Description of King of the Pippins Trees & Fruit:
King of the Pippins is a truly multi-purpose apple. In practice, any apple could be used for cooking, eating or making cider, especially when blended with other apples, but this one by itself is good at all three.
Eaten as a dessert apple, it has a powerful flavour with hints of nut, a touch of sourness and a crunchy, juicy bite.
When cooked, it becomes sweeter, though still tart, and the flesh turns yellow, remaining firm in texture.
Its juice is good enough to make acceptable bittersweet cider by itself and should only need one other cider variety in the brew to make a great beverage.
Characteristics of King of the Pippins Trees:
Pollination Partners for King of the Pippins:
King of the Pippins is partially self fertile and its flowers must be pollinated to make good crops.
Your trees are in pollination Group D.
This means that they will cross-pollinate with other apple trees in pollination Groups C, D and E.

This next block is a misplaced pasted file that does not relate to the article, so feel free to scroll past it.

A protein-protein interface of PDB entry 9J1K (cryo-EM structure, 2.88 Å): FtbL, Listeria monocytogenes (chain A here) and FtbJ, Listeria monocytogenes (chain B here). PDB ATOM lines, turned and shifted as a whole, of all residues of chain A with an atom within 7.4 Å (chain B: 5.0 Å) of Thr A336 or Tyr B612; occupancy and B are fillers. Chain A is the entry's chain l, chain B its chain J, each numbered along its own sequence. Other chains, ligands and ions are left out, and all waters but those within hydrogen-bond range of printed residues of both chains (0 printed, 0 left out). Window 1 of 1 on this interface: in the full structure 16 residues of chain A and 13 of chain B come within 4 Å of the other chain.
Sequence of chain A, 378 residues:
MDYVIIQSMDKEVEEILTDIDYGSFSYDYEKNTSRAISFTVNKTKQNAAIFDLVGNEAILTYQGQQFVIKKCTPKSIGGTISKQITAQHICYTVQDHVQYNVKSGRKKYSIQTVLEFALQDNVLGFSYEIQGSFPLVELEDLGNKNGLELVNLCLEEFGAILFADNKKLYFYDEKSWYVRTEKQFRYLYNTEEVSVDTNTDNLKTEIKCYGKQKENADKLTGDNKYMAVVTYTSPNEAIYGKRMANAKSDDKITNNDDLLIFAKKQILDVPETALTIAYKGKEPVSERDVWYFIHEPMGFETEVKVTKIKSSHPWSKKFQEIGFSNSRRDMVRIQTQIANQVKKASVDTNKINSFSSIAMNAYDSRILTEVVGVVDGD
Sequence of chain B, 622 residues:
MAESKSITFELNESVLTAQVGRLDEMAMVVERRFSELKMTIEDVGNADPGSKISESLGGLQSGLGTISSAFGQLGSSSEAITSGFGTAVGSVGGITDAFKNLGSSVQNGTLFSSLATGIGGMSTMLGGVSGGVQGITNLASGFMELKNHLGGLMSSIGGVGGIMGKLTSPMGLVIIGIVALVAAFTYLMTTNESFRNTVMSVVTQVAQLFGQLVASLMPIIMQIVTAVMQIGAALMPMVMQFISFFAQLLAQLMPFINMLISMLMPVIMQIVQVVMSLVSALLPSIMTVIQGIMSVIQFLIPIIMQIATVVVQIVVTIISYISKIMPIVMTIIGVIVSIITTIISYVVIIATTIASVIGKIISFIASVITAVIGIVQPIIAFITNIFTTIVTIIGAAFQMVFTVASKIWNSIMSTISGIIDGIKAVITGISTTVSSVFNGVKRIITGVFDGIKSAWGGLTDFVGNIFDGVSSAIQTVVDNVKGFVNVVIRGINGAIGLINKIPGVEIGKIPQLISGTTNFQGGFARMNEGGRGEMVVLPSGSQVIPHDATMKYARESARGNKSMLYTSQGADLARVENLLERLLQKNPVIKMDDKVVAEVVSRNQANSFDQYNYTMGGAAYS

See our Guide to Apple Tree Pollination for a full list of partners & more tips about pollination (it's really simple, we promise!).
Apple Tree Rootstocks:
King of the Pippins Maidens & Standards are grown on "MM106" rootstocks. These are suitable for espaliers and free standing trees.
Our King of the Pippins Cordons are grown on dwarfing "M9" rootstocks.
Our King of the Pippins Bush shaped apple trees are grown on "M26" rootstocks. These are free standing trees with short trunks. Their final height is about 3 metres.
Growing King of the Pippins Apple Trees:
Rich soil is important - dig in plenty of good manure and compost before planting.
Soil drainage must be good, although apple trees do like clay soil.
The more sun your trees get, the better your crops will be.
Details about delivery sizes: Guide to Fruit Tree Sizing.
History & Parentage of King of the Pippins:
This is a French apple, called Reine de Reinettes over there, that comes from the 1700's and was an established orchard apple here by the Victorian period.